27. It is submitted by the learned Counsel for the Excise Department that the real grievance of the petitioner is that they have not been F awarded consequential benefits such as promotions and arrears of salary as a result of an alleged wrong preparation of seniority 1961. The memorandum of 1972 attempts to satisfy the grievance of the petitioners to the extent that it is reasonably possible, consistently with the equitable rights of others, that the principle of length of service laid down in the 1949 memorandum should govern the cases of those appointed prior to 1959. We think that the 1972 memorandum may be fairly interpreted to mean that: (a) the 1949 memorandum will apply to all cases covered by it till the 1959 memorandum came into effect: (by that those who were, in good faith and in the regular course, confirmed and/or promoted regularly though by an honest mis-application of the 1959 memorandum will not be disturbed even if they be junior to the claimants under the 1949 memorandum: (c) that in future, for vacancies and quotas, as H earlier explained, those with longer service, as contemplated by the 1949 memorandum, will be considered for confirmation and promotion: and (d) that, in the subsequent career of those who stand to benefit by the 1959 memorandum, that factor will be reckoned in their favour when further opportunities for promotion arise, so that they may n.' suffer for ever from the mis-construction of the memorandum made by the Excise Department. It will be for the Department to consider what consequential benefits can be given as a result of reconsideration of a case.

28. Lastly, it was urged that the fixation of 4-1-1972 as the date after which all confirmations and promotions made would be revised in order to conform to the seniority determined by length of Service of persons appointed prior to 22-12-1959 was arbitrary. Reliance was traced upon D.R. Nim v. Union of India : (1968)ILLJ264SC where a date fixed for the application of a particular rule was held to be arbitrary. In reply it was submitted that 4-1-1972 was the date on which this Court delivered judgment in Ravi Varma's case (supra) making it finally clear and definite to the Central Excise Department what the correct interpretation of memorandum of 1959 was, and, therefore, the date had not been chosen altogether arbitrarily. A perusal of the memorandum of 1972 shows that the date 4-1-1972 was only chosen for giving the retrospective effect to whatever may be the actions taken on a wrong view of the law after this date. In other words, it means that promotions and confirmations made after 4-1-1972 would, in any case, be reopened. The provisions of the memorandum, which are not very clear as to what will happen in decisions taken before 4-1-1972 by the Excise Department, have been now interpreted by us so that they may be construed in a manner consistent with the apparent objects of the memorandum. The result seems to be that the seniority of all unconfirmed persons is to be determined in accordance with the law as declared by this Court on 4-1-1972; but, as regards persons who had already been bona fide confirmed or promoted before 4-1-1972, no undoing of what had already been done in their favour would be possible. Nevertheless, it was laid down there that the cases of those who had failed to be either considered for confirmation or promotion merely because of the failure to apply the length of service rule for determine seniority, would not suffer but will be reconsidered now subject to existence of vacancies in the grade for confirmation, or in the promotion quota.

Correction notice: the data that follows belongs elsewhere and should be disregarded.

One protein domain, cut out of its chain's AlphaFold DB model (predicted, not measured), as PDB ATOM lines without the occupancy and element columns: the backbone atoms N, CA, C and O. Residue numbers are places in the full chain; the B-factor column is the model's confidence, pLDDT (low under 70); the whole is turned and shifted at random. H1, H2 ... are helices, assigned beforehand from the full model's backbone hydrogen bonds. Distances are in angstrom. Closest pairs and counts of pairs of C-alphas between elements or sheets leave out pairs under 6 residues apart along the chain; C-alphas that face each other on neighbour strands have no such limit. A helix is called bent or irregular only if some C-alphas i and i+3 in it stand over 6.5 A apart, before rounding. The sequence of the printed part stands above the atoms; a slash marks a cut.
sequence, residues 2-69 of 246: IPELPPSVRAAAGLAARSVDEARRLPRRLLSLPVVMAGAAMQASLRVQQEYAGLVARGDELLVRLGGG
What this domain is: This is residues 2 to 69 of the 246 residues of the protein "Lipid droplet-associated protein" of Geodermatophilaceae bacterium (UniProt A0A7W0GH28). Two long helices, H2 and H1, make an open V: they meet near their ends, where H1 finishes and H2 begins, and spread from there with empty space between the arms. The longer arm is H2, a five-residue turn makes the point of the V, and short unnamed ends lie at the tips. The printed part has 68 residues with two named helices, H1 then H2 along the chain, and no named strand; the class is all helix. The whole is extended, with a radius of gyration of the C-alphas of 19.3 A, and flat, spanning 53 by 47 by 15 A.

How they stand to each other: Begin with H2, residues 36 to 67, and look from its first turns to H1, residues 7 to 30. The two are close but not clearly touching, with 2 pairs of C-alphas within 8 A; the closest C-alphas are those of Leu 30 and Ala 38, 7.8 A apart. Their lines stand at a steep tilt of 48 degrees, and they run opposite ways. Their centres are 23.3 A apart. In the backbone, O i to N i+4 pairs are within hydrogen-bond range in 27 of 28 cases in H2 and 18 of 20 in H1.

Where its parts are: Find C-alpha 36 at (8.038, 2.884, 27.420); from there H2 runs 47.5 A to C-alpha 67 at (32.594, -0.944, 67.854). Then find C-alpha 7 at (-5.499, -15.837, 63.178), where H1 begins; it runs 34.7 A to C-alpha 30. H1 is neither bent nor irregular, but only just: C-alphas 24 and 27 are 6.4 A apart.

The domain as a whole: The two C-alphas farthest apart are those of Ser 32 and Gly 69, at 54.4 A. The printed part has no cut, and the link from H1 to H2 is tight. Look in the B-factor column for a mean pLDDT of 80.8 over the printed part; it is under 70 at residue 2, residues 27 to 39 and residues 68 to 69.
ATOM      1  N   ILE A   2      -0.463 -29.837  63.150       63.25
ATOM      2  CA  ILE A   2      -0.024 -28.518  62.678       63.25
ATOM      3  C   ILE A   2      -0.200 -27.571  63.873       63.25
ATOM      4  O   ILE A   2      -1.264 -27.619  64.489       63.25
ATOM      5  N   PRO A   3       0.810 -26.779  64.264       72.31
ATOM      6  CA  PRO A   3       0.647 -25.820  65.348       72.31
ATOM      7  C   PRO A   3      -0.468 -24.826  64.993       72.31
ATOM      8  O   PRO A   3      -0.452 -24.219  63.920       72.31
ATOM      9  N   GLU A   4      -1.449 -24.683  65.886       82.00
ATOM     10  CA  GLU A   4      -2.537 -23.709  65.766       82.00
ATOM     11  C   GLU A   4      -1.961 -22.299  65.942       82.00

29. We are not quashing any part of the memorandum of 1972 as we do not so interpret it as to make it possible for the Central Excise Department to violate Article 16(1) of the Constitution by resorting to it. We take its meaning to be-and, so construed, it will be Constitutional-that the declaration of law by this Court on 4-1-1972 will affect all cases in which the principles of 1949 memorandum can still be applied despite any confirmations wrongly made between 1959 and 4-1-1972. It appears to us that in cases of promotions wrongly made between 1959 and 4-1-1972, the position, despite the clarification attempted by us, is still left rather vague. As no question of the seniority of a person actually promoted before 4-1-1972 as against that of a person promoted after 4-1-1972 is before us, on the footing that both belong to the class of promotees whose seniority, inter se. should be determined by the total lengths of their services, we refrain from pronouncing upon such questions. We hope that just and reasonable rules for determining such questions of seniority, on a principle of length of service combined with merit, will be evolved by the Excise Department itself to prevent complaints of injustice and future litigation. It is for the Central Excise Department itself to make appropriate rules. It is only when such rules violate or have been so used as to violate the fundamental right of any group of persons employed by the State that this Court can interfere, In such cases, we see no objection to the filing of writ petitions in representative capacities by aggrieved persons after taking necessary steps under Order 1, Rule 8. Civil Procedure Code, the application of which to proceedings under either Article 226 or 32 of the Constitution does not appear to us to be barred by any provision.

30. It is difficult to understand why statutory provisions, on the lines on which provisions have been made for superior services and rules under such provisions are not made to ensure that nothing except just considerations, such as merit tested by performance and integrity revealed by the service records -or other reasonable tests as well as length of service, can count in making 'confirmations or pro-notions. The petitioners have, however, failed to establish that just and reasonable considerations did not prevail in any particular instance brought to our notice.

31. Consequently, we dismiss these Writ Petitions, but, in the circumstances of these cases, parties will bear their own costs.